Full of Hot Air

First of all, hello friends in digital world! I took a long three-day weekend off and went to Napa Valley, California with my boyfriend! I hope everyone had a wonderful holiday break off as well (whether celebrating Passover, Easter, or otherwise)! I apologize for not posting in a few days, but as part of my “mental spring cleaning”, travel was exactly what I needed to re-enegerize and re-inspire. Michael and I went vineyard tasting, cold spring dipping, mountain hiking, redwood viewing, cave exploring, champagne (technically sparkling-wine) tasting, wisteria and poppy seeing, indulgent eating, friend visiting, and finally (the pièce de résistance) we went hot-air ballooning over the valleys!

The hot air balloon is the oldest successful human-carrying flight technology – it is also known as balloon craft. In 1783, the first successful (and untethered) flight was accomplished in France. Modern hot-air balloons are usually made of strong synthetic fabrics such as nylon, dacron, and other polyester – there are even technical terms for the balloon itself (envelope) and the vents left in the bag that allow for elevation maneuvering (gores).  No longer do balloons have to come in the “traditional tear drop” shape, because of innovations in technology, shapes have included bumble bees, caterpillars, castles-in-the-sky, turtles, BUTTS, and whatever the mind can muster. The mother of all aviation has also reached cruising altitudes as high as the jet stream! I was in a 16 person woven wicker basket – which itself weighed 600 lbs – and needed a crew to handle during takeoff and landing! Regardless of sophisticated history and vernacular (and there are PAGES upon TOMES as to the craft) – I was most struck by the color of the balloon’s fabric!

So how can one live in a world inspired by ballooning? The primary colors lit from behind (almost stain-glass-esque) are a wonderful place to start. The other important materials to include is a wicker or rattan (representing the passenger baskets). The bright yellows, sunny reds, verdant greens, and bold purples – aligned with calm, natural woven wicker – could make a room a happy yet rustic space!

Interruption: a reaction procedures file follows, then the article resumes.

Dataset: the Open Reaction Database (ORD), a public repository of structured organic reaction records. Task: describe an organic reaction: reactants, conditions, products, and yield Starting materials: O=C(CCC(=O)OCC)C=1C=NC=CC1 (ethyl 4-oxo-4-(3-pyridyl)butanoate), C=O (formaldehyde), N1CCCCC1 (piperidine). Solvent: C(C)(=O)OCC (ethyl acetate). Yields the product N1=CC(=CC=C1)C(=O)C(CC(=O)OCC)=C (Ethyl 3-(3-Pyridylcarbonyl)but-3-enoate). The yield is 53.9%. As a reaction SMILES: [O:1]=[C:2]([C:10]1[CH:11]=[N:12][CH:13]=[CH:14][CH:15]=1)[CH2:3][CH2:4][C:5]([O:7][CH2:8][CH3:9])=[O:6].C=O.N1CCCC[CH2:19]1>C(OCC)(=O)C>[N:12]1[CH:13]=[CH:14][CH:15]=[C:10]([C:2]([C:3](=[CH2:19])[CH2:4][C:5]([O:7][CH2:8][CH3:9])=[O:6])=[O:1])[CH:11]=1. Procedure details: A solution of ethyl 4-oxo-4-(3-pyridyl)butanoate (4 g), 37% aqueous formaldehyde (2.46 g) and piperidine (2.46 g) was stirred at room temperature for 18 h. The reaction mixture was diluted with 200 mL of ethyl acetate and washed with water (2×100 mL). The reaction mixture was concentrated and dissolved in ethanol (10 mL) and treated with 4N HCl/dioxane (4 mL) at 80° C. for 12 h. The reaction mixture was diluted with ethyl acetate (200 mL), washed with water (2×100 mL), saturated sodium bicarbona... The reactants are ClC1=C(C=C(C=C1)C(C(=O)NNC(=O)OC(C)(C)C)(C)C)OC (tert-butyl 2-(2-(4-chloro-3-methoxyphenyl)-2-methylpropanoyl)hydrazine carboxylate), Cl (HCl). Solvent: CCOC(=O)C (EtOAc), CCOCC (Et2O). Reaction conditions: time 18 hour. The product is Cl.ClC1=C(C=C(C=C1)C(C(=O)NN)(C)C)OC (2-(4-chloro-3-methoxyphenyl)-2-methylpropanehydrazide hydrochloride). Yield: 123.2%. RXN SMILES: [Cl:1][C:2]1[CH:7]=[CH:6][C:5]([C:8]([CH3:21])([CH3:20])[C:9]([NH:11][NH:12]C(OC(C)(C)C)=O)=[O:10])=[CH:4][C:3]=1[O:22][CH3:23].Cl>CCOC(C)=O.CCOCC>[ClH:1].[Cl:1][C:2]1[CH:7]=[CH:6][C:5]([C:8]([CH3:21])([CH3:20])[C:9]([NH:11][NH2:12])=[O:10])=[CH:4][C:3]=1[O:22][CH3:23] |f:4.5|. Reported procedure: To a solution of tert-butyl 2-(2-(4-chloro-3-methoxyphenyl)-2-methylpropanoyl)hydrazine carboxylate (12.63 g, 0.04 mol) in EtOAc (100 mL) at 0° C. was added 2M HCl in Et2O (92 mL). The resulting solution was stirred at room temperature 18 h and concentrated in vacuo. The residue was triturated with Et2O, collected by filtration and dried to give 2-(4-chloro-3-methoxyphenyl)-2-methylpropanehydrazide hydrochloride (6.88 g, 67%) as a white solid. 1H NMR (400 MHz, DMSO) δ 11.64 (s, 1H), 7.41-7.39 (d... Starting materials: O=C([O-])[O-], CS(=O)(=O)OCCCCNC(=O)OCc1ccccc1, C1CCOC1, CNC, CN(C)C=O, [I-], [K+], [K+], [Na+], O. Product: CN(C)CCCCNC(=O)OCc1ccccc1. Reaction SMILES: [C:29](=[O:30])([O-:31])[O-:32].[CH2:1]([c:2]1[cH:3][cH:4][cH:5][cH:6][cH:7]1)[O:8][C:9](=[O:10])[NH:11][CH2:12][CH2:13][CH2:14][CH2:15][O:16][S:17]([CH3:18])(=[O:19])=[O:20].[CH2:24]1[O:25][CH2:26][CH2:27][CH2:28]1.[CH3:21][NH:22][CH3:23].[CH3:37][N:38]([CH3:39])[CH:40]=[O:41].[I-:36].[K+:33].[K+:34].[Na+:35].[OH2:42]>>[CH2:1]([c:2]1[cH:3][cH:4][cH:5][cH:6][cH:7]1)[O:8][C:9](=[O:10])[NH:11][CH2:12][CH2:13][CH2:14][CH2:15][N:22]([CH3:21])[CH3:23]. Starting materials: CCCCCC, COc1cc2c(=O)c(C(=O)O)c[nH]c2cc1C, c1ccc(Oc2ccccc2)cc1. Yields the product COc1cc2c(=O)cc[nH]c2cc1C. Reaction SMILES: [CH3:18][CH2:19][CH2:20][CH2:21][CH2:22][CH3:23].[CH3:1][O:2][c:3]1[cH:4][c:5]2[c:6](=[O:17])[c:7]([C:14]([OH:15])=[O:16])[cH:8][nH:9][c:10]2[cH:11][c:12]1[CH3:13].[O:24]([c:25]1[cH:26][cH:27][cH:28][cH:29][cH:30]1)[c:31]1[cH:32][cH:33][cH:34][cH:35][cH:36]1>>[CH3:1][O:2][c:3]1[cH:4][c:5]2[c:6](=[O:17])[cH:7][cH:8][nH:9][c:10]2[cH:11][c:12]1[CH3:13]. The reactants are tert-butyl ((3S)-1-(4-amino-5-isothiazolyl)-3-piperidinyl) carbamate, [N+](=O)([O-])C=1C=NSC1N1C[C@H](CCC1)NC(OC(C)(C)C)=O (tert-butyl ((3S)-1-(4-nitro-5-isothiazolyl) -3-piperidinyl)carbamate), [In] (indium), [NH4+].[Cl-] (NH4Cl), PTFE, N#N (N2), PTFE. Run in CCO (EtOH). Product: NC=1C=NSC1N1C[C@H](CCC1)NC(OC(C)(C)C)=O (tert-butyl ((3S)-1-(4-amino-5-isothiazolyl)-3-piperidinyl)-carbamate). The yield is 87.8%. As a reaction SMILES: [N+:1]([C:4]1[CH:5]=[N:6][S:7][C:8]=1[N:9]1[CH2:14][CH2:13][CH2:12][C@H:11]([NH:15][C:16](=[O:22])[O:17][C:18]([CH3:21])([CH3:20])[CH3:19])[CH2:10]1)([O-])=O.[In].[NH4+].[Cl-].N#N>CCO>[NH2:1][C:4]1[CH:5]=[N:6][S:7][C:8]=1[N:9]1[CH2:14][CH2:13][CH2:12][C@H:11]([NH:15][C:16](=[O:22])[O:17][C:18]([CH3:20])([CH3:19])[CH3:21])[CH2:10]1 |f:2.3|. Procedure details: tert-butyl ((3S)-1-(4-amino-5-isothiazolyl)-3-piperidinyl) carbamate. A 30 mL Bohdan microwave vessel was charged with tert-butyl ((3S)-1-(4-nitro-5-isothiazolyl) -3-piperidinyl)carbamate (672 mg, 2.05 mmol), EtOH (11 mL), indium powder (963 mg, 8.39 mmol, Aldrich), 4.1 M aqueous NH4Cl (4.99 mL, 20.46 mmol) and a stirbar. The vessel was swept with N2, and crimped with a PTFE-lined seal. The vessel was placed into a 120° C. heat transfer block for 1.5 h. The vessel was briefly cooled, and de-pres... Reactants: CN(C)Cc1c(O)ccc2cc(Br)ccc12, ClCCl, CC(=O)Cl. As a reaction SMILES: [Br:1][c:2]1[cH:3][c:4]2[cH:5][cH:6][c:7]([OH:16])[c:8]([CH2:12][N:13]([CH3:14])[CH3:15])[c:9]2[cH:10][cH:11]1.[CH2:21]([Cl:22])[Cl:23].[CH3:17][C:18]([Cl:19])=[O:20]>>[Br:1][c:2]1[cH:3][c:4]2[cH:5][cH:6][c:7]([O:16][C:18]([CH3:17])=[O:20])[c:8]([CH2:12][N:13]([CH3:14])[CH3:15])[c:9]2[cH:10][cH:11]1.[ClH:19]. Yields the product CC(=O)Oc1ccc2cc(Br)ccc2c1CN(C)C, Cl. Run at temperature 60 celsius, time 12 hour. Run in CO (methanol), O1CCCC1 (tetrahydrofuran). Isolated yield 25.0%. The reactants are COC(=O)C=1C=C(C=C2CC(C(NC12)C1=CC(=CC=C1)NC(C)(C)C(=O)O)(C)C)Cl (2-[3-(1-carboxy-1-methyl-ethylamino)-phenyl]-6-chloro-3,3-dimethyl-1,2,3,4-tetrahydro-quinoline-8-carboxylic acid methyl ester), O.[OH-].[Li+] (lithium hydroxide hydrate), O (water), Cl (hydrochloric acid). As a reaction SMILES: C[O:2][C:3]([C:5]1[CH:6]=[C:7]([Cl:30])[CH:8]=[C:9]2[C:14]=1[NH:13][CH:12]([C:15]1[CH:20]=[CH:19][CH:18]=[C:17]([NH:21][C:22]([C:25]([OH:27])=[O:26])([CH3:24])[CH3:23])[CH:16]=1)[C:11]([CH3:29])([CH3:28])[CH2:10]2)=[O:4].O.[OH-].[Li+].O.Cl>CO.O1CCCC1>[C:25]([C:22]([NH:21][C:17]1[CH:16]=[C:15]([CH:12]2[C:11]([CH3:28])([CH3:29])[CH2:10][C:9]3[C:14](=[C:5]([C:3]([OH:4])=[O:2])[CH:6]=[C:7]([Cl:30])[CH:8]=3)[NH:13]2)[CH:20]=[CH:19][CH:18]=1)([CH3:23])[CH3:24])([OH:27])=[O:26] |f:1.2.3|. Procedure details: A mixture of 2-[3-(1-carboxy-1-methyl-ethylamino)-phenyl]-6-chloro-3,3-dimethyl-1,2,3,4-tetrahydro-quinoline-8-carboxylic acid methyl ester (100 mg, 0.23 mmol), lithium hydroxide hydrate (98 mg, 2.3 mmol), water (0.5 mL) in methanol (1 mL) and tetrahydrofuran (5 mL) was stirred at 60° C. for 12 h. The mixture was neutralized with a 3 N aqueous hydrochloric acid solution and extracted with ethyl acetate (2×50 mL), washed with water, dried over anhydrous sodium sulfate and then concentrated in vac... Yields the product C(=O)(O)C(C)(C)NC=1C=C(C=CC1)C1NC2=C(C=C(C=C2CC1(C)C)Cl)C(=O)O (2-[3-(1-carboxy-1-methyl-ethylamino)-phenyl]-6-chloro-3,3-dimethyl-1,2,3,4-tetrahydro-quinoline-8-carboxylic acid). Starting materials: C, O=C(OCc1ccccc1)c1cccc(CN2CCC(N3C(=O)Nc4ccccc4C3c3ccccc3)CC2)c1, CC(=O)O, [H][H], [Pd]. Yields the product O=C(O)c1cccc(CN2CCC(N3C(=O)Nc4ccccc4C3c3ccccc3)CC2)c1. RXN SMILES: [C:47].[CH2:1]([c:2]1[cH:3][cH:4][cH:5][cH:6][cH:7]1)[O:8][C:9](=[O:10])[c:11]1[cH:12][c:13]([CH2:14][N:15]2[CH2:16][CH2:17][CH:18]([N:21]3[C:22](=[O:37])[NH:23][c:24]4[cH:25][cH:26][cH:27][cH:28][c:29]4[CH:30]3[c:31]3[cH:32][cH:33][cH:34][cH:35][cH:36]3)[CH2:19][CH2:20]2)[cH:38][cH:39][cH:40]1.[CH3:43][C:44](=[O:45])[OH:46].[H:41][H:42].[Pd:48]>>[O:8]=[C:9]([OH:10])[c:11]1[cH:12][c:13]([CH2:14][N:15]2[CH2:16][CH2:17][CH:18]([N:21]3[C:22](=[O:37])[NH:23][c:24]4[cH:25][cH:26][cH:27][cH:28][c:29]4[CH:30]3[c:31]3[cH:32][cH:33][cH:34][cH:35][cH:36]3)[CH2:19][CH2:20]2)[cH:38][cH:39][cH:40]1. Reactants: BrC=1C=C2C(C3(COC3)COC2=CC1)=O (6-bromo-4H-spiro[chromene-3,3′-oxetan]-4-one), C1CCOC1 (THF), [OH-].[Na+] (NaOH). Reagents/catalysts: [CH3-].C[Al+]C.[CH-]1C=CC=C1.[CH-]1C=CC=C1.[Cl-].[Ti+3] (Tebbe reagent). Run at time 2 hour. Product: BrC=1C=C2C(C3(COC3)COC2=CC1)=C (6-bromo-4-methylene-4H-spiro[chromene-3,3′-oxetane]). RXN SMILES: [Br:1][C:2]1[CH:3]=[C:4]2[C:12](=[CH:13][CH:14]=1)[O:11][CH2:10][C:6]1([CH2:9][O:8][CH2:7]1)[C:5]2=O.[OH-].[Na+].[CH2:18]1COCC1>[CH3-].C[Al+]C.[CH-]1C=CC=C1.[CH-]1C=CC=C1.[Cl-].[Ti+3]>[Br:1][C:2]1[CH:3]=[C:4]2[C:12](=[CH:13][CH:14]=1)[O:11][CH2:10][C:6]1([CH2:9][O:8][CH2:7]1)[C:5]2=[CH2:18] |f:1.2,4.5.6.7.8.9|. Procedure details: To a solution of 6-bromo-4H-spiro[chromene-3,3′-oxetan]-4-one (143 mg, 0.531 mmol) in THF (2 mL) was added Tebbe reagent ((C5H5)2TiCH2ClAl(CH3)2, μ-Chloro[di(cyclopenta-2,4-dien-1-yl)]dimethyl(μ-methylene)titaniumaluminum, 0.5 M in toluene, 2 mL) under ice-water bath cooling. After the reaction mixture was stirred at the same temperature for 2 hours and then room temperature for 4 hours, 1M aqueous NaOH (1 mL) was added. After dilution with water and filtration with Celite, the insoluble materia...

BLANKET CHAIR including cushions by HUDSON BAY BLANKET found HERE.

Set of Four Primary Color Shape Pillows – Circle, Square, Rectangle, and Triangle found via Etsy, HERE.

The triad complementary scheme is derived by placing an equilateral triangle on the color wheel – thus any three colors comprising a triad scheme are equally spaced, and therefore equally balanced, around the wheel. Many hot air balloons seems to follow this pattern. Even the hanging lanterns are reminiscent of a floating balloon! Image found, HERE.

Sunny yellow and rattan is definitely reminiscent of a balloon’s fabric and its basket! Image found via Traditional Home, HERE.

Balloon chair love seat in charcoal gray faux leather, inspired by the European designs of the 1830’s, enjoy the perfect movie night with your sweetie in this balloon chair that was made just for two.  Found at Room Service, available for purchase HERE.

Clearly I am taking this decorating with balloons idea a bit too literally, but LOOK AT THOSE COLORS. Image via HERE.

DIY Yarn Pendant Lights found at Juicy Bits, HERE.

The hills are alive!  This Scandinavian dream room is equal parts Ikea and creativity.  Imagine ballooning through those mountains. Image found HERE.

Home Decor Print Fabric- Waverly Aerial Adventure in Creme de Menthe available for purchase, HERE. Balloon valances anyone?

Orange Balloon Animal Bookend (inspired by Jeff Koons) available for purchase from Land of Nod, HERE. 

Bedroom designed by Miles Redd complete with walls papered in a vintage-looking hot air balloon pattern called Balloons by Schumacher, image found HERE. 

 Nuloom Ikat Hot Air Balloon Blue Area Rug, available for purchase HERE.

“It-Girl” and model Agyness Deyn’s apartment, outfitted with an hot air balloon chandelier! Image found HERE.

Cool Morning Sunshine Yellow and Green Hot Air Balloon voyage illustration dictionary page book altered art print – a very inexpensive way to get the essence of vintage aviation in one’s home, found via Etsy, HERE.

Let your dreams TAKE flight! Viewing the earth from the bird’s eye of the balloon was life-changing and something to cross off of my infinite bucket list. 

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Keren Veisblatt Toledano is a User Experience Designer at Berya LLC. In her spare time she can be found soaking in Epsom salts, admiring copper pots, reading dystopian science fiction or sneaking a slice of lemon into her drinks. Her motto is, “A morning without coffee is sleep.” She lives in Philly with her cat, Cagney, partner, Michael, and son, Josiah.